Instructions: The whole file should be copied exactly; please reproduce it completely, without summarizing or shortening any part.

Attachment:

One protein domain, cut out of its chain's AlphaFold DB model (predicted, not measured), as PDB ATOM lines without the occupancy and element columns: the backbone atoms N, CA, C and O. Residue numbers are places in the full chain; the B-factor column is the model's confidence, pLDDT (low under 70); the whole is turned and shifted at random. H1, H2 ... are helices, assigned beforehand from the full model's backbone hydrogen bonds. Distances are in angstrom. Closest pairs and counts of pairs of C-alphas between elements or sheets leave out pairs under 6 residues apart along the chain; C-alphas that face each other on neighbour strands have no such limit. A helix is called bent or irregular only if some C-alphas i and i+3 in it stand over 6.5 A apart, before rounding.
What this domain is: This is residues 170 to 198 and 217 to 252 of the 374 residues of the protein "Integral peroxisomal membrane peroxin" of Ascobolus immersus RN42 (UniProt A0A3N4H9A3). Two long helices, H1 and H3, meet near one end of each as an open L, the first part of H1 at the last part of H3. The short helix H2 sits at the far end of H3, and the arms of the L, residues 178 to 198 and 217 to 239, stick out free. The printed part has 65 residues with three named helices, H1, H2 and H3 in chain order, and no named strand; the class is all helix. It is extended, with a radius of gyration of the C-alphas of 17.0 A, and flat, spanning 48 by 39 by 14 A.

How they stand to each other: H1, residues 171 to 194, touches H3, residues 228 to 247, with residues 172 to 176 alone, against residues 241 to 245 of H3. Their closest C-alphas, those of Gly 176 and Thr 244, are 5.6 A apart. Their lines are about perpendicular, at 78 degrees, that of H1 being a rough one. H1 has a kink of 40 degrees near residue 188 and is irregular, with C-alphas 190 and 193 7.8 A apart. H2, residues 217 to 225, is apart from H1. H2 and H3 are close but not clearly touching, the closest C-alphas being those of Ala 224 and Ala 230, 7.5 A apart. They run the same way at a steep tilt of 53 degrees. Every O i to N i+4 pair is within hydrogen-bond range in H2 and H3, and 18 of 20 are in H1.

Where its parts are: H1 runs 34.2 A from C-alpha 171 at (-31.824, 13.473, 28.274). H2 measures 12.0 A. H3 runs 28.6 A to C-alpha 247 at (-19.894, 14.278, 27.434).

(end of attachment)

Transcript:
One protein domain, cut out of its chain's AlphaFold DB model (predicted, not measured), as PDB ATOM lines without the occupancy and element columns: the backbone atoms N, CA, C and O. Residue numbers are places in the full chain; the B-factor column is the model's confidence, pLDDT (low under 70); the whole is turned and shifted at random. H1, H2 ... are helices, assigned beforehand from the full model's backbone hydrogen bonds. Distances are in angstrom. Closest pairs and counts of pairs of C-alphas between elements or sheets leave out pairs under 6 residues apart along the chain; C-alphas that face each other on neighbour strands have no such limit. A helix is called bent or irregular only if some C-alphas i and i+3 in it stand over 6.5 A apart, before rounding.
What this domain is: This is residues 170 to 198 and 217 to 252 of the 374 residues of the protein "Integral peroxisomal membrane peroxin" of Ascobolus immersus RN42 (UniProt A0A3N4H9A3). Two long helices, H1 and H3, meet near one end of each as an open L, the first part of H1 at the last part of H3. The short helix H2 sits at the far end of H3, and the arms of the L, residues 178 to 198 and 217 to 239, stick out free. The printed part has 65 residues with three named helices, H1, H2 and H3 in chain order, and no named strand; the class is all helix. It is extended, with a radius of gyration of the C-alphas of 17.0 A, and flat, spanning 48 by 39 by 14 A.

How they stand to each other: H1, residues 171 to 194, touches H3, residues 228 to 247, with residues 172 to 176 alone, against residues 241 to 245 of H3. Their closest C-alphas, those of Gly 176 and Thr 244, are 5.6 A apart. Their lines are about perpendicular, at 78 degrees, that of H1 being a rough one. H1 has a kink of 40 degrees near residue 188 and is irregular, with C-alphas 190 and 193 7.8 A apart. H2, residues 217 to 225, is apart from H1. H2 and H3 are close but not clearly touching, the closest C-alphas being those of Ala 224 and Ala 230, 7.5 A apart. They run the same way at a steep tilt of 53 degrees. Every O i to N i+4 pair is within hydrogen-bond range in H2 and H3, and 18 of 20 are in H1.

Where its parts are: H1 runs 34.2 A from C-alpha 171 at (-31.824, 13.473, 28.274). H2 measures 12.0 A. H3 runs 28.6 A to C-alpha 247 at (-19.894, 14.278, 27.434).